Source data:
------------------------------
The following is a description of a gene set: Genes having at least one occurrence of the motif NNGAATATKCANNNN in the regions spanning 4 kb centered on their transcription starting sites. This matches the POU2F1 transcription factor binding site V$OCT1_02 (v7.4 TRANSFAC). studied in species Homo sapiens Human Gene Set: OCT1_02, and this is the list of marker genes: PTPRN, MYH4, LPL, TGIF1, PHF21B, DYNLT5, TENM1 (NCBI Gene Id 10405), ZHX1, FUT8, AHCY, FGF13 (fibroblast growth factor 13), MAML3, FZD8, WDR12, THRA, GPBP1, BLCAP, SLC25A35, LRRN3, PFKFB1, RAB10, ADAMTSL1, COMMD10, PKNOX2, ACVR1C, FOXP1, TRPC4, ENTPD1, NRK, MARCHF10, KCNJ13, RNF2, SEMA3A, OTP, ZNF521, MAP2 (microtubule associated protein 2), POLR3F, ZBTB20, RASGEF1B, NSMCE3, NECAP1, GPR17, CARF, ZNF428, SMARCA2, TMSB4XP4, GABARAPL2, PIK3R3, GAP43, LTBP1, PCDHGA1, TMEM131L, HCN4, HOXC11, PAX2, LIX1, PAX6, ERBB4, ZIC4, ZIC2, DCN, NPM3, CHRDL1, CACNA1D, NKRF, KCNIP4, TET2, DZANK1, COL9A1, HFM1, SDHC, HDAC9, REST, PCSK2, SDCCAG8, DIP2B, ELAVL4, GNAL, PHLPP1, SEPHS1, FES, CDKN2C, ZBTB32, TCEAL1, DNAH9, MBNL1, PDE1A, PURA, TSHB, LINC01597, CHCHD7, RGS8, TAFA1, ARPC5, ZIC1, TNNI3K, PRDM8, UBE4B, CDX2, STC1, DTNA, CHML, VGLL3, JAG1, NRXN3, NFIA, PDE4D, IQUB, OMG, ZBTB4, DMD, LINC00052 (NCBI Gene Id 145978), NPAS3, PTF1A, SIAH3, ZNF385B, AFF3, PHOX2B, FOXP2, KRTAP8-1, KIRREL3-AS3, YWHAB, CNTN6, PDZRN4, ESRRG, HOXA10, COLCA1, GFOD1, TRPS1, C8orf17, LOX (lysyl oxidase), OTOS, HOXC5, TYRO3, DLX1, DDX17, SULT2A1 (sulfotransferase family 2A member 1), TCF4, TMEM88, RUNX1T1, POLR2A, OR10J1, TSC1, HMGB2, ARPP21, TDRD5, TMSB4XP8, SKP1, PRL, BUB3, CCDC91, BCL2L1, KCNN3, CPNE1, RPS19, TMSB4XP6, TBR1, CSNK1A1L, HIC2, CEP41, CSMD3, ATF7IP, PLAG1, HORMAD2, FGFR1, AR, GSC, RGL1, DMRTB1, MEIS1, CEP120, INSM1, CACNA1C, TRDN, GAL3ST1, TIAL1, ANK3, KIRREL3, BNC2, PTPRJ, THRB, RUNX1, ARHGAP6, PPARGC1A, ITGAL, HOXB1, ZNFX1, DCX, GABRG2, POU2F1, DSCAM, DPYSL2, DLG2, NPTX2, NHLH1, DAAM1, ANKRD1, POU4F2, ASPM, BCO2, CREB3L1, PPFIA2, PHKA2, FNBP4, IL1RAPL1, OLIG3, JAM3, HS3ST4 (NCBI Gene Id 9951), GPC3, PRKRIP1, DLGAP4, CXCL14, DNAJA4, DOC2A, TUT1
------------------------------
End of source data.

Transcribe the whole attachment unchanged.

The following is a description of a gene set: Genes having at least one occurrence of the motif NNGAATATKCANNNN in the regions spanning 4 kb centered on their transcription starting sites. This matches the POU2F1 transcription factor binding site V$OCT1_02 (v7.4 TRANSFAC). studied in species Homo sapiens Human Gene Set: OCT1_02, and this is the list of marker genes: PTPRN, MYH4, LPL, TGIF1, PHF21B, DYNLT5, TENM1 (NCBI Gene Id 10405), ZHX1, FUT8, AHCY, FGF13 (fibroblast growth factor 13), MAML3, FZD8, WDR12, THRA, GPBP1, BLCAP, SLC25A35, LRRN3, PFKFB1, RAB10, ADAMTSL1, COMMD10, PKNOX2, ACVR1C, FOXP1, TRPC4, ENTPD1, NRK, MARCHF10, KCNJ13, RNF2, SEMA3A, OTP, ZNF521, MAP2 (microtubule associated protein 2), POLR3F, ZBTB20, RASGEF1B, NSMCE3, NECAP1, GPR17, CARF, ZNF428, SMARCA2, TMSB4XP4, GABARAPL2, PIK3R3, GAP43, LTBP1, PCDHGA1, TMEM131L, HCN4, HOXC11, PAX2, LIX1, PAX6, ERBB4, ZIC4, ZIC2, DCN, NPM3, CHRDL1, CACNA1D, NKRF, KCNIP4, TET2, DZANK1, COL9A1, HFM1, SDHC, HDAC9, REST, PCSK2, SDCCAG8, DIP2B, ELAVL4, GNAL, PHLPP1, SEPHS1, FES, CDKN2C, ZBTB32, TCEAL1, DNAH9, MBNL1, PDE1A, PURA, TSHB, LINC01597, CHCHD7, RGS8, TAFA1, ARPC5, ZIC1, TNNI3K, PRDM8, UBE4B, CDX2, STC1, DTNA, CHML, VGLL3, JAG1, NRXN3, NFIA, PDE4D, IQUB, OMG, ZBTB4, DMD, LINC00052 (NCBI Gene Id 145978), NPAS3, PTF1A, SIAH3, ZNF385B, AFF3, PHOX2B, FOXP2, KRTAP8-1, KIRREL3-AS3, YWHAB, CNTN6, PDZRN4, ESRRG, HOXA10, COLCA1, GFOD1, TRPS1, C8orf17, LOX (lysyl oxidase), OTOS, HOXC5, TYRO3, DLX1, DDX17, SULT2A1 (sulfotransferase family 2A member 1), TCF4, TMEM88, RUNX1T1, POLR2A, OR10J1, TSC1, HMGB2, ARPP21, TDRD5, TMSB4XP8, SKP1, PRL, BUB3, CCDC91, BCL2L1, KCNN3, CPNE1, RPS19, TMSB4XP6, TBR1, CSNK1A1L, HIC2, CEP41, CSMD3, ATF7IP, PLAG1, HORMAD2, FGFR1, AR, GSC, RGL1, DMRTB1, MEIS1, CEP120, INSM1, CACNA1C, TRDN, GAL3ST1, TIAL1, ANK3, KIRREL3, BNC2, PTPRJ, THRB, RUNX1, ARHGAP6, PPARGC1A, ITGAL, HOXB1, ZNFX1, DCX, GABRG2, POU2F1, DSCAM, DPYSL2, DLG2, NPTX2, NHLH1, DAAM1, ANKRD1, POU4F2, ASPM, BCO2, CREB3L1, PPFIA2, PHKA2, FNBP4, IL1RAPL1, OLIG3, JAM3, HS3ST4 (NCBI Gene Id 9951), GPC3, PRKRIP1, DLGAP4, CXCL14, DNAJA4, DOC2A, TUT1